Archives for Decluttering
Reader Len submitted the following to Ask Unclutterer:
Reading through the recent posting of Freecycle, I saw many notes on the negatives of Freecycle. Also notes on the fact that Goodwill is bad since items do not go to people who need them but rather to employees who then sell them on Ebay. Any truth to the latter? I am alway concerned about the many charities who call about having a truck in our area soon and do we have anything to contribute. Are there any reputable charities out there?
I’m pretty much of the opinion that even if the rumors are true and Goodwill employees take donations and sell them on eBay, it happens because the person taking the stuff really needs the money. It is not as if working for Goodwill is a million dollar a year job. In fact, Goodwill is currently under scrutiny for paying less than a minimum wage to their employees.
I see it as I’m making a donation of items to Goodwill because I didn’t want whatever I’m donating. I wanted my things to go to someone who needed them. So, if it actually happens, if people are taking these items to use or sell on eBay, I simply don’t care. They have a need for the stuff or the cash, I have a need to get rid of my stuff, and the interaction successfully brings the two of us together. Again, IF it happens.
However, I empathize with your desire to give to a charity that will get the things you’re donating into the hands of someone who needs the items the way the charity has promised. As a result, I try my best to research before giving to any group.
When considering donating to any charity, I start by learning about them on Charity Navigator. Not all charities are rated by the site, but an impressive number are. If the charity isn’t rated, check to see if it has an unrated listing (which they likely do) and also checkout the article “Evaluating Charities Not Currently Rated by Charity Navigator.” (The “Tips and Resources” section in the left-hand sidebar of that page is also helpful.) I really appreciate and recommend the Charity Navigator site.
Forbes magazine also does an annual U.S. Charities review that is very informative. The magazine typically updates it each November. Right now, you can find information about The Largest U.S. Charities for 2012. The List of Charities is extremely helpful for doing side-by-side comparisons and the “Filter by category” drop-down menu in the left-hand column is perfect for identifying specific types of charities to match with your goods.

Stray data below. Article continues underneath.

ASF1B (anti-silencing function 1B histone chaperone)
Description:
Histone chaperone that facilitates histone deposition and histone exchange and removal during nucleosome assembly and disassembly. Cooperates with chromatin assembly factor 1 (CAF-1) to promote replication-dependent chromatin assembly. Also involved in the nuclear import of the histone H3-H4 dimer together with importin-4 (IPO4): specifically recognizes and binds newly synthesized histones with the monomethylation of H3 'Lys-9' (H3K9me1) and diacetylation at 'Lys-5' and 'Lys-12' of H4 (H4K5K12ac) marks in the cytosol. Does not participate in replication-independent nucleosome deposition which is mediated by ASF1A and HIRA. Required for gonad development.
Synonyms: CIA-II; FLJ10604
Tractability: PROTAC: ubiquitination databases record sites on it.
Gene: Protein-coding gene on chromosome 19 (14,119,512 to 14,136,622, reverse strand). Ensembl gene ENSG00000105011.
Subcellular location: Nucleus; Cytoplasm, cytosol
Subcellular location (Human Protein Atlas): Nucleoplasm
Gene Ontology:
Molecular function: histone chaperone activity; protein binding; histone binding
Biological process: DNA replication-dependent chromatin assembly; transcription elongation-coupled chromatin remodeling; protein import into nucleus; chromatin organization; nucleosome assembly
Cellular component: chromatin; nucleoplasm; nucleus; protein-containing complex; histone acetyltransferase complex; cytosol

Beware, though, that you can easily clutter up your time trying to find the exact right charity for your specific donation. Sometimes, stuff just needs to get out of your house now. In those cases, stop thinking about the ideal, and donate to the charity that is the most convenient for you and is accepting donations. The next time you make a donation you can aim for an exemplary match. To misquote Voltaire, “Don’t let perfect be the enemy of the good.”
Thank you, Len, for submitting your question for our Ask Unclutterer column. I think it is a very important topic, especially for those of us who are in the process of uncluttering our homes. Please also check out the comments for more advice from our readership.
Do you have a question relating to organizing, cleaning, home and office projects, productivity, or any problems you think the Unclutterer team could help you solve? To submit your questions to Ask Unclutterer, go to our contact page and type your question in the content field. Please list the subject of your e-mail as “Ask Unclutterer.” If you feel comfortable sharing images of the spaces that trouble you, let us know about them. The more information we have about your specific issue, the better.
Earlier this month, the post “Books: To donate or not to donate?” provided insider information on donating books to libraries. Many of us love our books, so pruning the collection can be difficult. Still, it’s sometimes useful to do a little discarding and donate books to your local Friends of the Library or other group — such as when you want to make room for new books. And, you’ll likely have a good feeling when you let go books that no longer serve you.
In my latest round of bookshelf clearing, I found 25 books I really didn’t have any reason to keep. Maybe you have similar books taking up space on your shelves:
Books you won’t read again
Books you won’t ever read
There were a number of books I realized I’m just not going to read. I’m sure Stilwell and the American Experience in China, 1911-45 is a wonderful book (it won a Pulitzer Prize), but given how long it’s been on my bookshelf, I thought it was time to admit I’m just not going to read it. I had a few other history books in the same category: good books that deserve to have an owner who will read them.
Books that just don’t work for you
The Synonym Finder was recommended to me as an alternative to a thesaurus. While it sounds like a book that a writer would find quite useful, I only tried using it twice in all the years I owned it — and it didn’t really help me. Different tools work for different people, and this was a tool that didn’t work for me.